There’s nothing like the end of a year to make you hop around in your thinking. While I’m busy considering the colour trends for 2015, I’m also looking back to see connections and possible threads that can make these new colours have a little more staying power.
I’m interested in creating fresh looks through creative use of what is in a home, energized with a few new purchases. To pull this off you need a long term view of what is happening in the world of colour.
Last year dark blues were prominent in many of the images you saw in magazines and online, first appearing in Pantone’s fall 2013 predictions. That is still a strong look and one that will hang around for awhile.
If you look at Pantone’s spring 2015 predictions you will see several tints/shades of blue.
My favourite is 4 Classic Blue because it is crisp and deep without being too cold. Check out this combination of dark blue with natural colours.
There is also a fresh take on the “old” country look emerging with clean lines, less clutter, natural materials and prominent textures mixed with lighter woods. Think pared down Pottery Barn. I’ve packed a number of possibilities into this style board, but you wouldn’t want to use them all in one space.
My personal preference is more a mix of West Elm meets the Scandinavian countries. Notice the olive green which will be big in 2015.
This colour would work just as well as the dark blue in the Modern Country look. And it is so sharp with black and cream.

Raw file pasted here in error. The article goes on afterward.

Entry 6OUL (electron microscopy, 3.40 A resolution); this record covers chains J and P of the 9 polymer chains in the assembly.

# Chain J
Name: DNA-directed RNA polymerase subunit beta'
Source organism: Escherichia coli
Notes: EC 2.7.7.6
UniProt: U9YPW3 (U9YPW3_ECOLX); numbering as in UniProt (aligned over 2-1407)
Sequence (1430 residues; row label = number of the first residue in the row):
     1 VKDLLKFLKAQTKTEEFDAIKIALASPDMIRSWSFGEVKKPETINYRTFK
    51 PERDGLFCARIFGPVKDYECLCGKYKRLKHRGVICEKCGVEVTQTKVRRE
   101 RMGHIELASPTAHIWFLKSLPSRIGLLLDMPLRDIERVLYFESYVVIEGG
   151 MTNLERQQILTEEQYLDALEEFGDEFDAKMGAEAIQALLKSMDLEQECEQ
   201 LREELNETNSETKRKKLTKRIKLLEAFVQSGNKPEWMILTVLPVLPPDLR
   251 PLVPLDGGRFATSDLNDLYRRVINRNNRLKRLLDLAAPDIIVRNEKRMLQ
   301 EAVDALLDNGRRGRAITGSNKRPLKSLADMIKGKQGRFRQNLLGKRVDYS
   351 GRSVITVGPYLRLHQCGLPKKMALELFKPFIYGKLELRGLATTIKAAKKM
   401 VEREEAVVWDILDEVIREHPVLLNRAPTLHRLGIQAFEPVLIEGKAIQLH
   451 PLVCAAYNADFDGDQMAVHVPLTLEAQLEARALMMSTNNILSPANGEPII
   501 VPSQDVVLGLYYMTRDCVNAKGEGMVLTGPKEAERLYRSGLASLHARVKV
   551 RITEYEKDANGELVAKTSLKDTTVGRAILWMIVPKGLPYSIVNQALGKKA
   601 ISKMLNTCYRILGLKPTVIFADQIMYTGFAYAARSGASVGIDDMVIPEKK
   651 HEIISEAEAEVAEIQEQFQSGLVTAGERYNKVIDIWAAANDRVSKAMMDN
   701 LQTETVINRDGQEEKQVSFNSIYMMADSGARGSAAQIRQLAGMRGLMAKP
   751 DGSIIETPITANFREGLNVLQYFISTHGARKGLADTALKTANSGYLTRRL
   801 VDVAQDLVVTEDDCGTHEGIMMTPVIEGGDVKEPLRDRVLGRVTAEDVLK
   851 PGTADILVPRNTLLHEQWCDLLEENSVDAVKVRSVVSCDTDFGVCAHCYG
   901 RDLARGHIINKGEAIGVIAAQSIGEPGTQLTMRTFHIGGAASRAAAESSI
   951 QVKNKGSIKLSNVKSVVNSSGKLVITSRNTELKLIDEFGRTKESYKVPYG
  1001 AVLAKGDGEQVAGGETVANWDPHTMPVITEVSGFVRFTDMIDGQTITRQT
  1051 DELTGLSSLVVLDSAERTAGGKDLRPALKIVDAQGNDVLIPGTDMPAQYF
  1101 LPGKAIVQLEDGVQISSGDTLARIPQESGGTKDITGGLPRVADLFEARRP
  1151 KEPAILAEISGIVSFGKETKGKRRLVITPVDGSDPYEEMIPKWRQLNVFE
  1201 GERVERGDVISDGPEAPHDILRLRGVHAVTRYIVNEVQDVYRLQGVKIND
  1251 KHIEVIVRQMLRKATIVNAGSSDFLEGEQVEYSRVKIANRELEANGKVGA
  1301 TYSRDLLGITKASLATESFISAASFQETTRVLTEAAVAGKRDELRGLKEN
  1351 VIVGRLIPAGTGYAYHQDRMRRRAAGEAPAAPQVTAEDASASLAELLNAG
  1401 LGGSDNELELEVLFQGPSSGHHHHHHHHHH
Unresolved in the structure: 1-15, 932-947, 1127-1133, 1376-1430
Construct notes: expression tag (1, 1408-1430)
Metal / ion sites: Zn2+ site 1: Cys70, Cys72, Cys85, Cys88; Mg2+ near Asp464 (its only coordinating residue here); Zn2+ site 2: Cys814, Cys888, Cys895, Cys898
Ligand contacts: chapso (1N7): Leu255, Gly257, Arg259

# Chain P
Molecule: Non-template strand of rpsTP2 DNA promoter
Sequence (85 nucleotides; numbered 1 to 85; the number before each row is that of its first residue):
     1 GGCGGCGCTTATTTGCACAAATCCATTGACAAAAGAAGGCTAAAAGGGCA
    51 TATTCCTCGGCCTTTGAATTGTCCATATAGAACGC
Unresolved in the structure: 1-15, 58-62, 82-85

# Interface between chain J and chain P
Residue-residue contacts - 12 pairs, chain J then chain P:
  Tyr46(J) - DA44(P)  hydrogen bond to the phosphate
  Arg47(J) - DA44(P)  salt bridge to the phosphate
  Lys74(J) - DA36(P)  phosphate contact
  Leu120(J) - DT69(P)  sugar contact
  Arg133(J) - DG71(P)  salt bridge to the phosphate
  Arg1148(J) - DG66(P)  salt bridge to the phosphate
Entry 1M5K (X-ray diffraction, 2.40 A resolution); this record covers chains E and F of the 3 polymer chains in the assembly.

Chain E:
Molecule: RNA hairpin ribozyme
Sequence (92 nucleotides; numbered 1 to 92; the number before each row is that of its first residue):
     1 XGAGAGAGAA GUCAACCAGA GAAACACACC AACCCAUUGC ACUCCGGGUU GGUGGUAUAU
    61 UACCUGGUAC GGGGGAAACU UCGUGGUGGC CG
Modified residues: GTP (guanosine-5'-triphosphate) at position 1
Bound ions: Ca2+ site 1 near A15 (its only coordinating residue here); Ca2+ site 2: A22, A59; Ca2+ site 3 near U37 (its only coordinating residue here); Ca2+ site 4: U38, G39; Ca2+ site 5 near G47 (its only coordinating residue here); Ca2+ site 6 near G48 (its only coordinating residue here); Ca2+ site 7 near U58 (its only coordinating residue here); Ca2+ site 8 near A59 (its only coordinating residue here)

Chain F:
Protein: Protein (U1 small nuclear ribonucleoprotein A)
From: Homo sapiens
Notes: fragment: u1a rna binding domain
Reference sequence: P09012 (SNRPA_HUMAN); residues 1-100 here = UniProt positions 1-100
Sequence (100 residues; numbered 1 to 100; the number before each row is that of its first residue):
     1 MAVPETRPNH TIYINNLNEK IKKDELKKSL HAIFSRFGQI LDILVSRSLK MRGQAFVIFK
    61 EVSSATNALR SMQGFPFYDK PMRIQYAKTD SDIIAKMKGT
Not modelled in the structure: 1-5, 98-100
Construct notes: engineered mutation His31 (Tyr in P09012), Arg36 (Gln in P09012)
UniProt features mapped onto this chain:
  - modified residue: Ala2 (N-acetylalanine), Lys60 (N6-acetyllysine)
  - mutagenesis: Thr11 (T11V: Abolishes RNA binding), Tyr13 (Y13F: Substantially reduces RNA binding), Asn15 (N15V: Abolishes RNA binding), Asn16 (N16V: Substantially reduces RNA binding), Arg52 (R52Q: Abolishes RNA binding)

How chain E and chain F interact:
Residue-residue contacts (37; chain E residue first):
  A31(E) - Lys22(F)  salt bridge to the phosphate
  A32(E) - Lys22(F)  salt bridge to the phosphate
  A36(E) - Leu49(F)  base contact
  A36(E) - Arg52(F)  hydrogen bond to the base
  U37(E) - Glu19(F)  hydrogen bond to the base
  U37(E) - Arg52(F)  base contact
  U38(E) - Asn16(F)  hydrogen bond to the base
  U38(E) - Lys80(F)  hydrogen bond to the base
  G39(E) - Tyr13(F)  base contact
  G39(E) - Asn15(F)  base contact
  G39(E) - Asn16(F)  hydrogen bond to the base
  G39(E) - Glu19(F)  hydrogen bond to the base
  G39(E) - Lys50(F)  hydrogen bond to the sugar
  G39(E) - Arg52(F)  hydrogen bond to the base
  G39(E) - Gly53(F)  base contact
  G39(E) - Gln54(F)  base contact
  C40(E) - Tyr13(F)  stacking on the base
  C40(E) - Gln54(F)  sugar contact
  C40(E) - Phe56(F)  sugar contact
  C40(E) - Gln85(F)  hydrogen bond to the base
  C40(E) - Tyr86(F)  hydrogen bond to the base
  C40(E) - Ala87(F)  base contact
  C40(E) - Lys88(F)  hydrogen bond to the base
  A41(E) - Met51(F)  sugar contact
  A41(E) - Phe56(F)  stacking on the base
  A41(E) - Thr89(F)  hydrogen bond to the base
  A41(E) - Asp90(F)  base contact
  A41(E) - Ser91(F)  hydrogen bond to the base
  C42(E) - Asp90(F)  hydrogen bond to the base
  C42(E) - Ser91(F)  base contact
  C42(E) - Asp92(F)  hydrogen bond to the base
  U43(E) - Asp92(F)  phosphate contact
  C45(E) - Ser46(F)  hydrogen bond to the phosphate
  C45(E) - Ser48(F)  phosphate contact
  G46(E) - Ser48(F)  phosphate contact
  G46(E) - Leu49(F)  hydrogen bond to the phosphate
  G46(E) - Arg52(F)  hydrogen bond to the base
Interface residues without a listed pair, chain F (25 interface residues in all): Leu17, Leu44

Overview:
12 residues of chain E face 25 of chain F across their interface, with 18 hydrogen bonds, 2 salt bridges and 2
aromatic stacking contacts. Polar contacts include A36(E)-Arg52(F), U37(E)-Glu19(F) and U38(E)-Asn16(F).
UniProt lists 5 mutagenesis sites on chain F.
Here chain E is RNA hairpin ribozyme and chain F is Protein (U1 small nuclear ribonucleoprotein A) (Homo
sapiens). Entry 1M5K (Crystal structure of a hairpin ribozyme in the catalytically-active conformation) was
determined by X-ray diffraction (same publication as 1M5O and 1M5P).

Pantone’s 2014 colour of the year Radiant Orchid came in like a lion, and obviously went out like a lamb because apart from what I saw online, it did not impact my life or design practice in any way.
I actually liked this colour where many designers didn’t. I’ve always loved those redish purple hues especially in textiles, but not so much in furniture. If you bought into this trend, it is easily updated and made even more interesting when combined with yellowish greens. Just check out the pillow lower left for an indication of this blend as well as the rug and artworks.
And now for 2015 Pantone is staying in the same arena with its choice of marsala, but definitely browning it down quite a bit to create a heavy bodied colour. Again not a favourite of many designers.
I’ve seen combinations of it with a variety of blues even cool ones and they all look fantastic. It also looks great with the oddest combinations as you can see below. I’m particularly loving it with blues and light creams.
Benjamin Moore’s 2014 Breath of Fresh Air at least supported the spa/beach vibe that is still a go- to look with many homeowners. It is a versatile colour that looks great with pearly grays, driftwood colours and soft or chrisp whites. It also combines well with marsala and the current Benjamin Moore colour for 2015, Guilford green.
How can you possibly go wrong when you have two obvious “earth” colours like blue and green. Nature never makes mistakes!
When you consider the metallics in your home, the move to warm metals is even more pronounced this year.
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In European markets copper and pink gold are hot commodities. They are not as versatile for all over use especially the pink gold which always comes across as very delicate/feminine.
In North American decor golds and brass are prevalent. I’m fond of a more burnished look with these metals. I can’t seem to bring myself around to the shine of yellow brass – too much history. The yellow metallics look great with greens, dark blues and brownish reds like marsala. And mixing metals is still very trendy. Go for it.
Lots of connections. Do you ever consider colour trends when you decorate?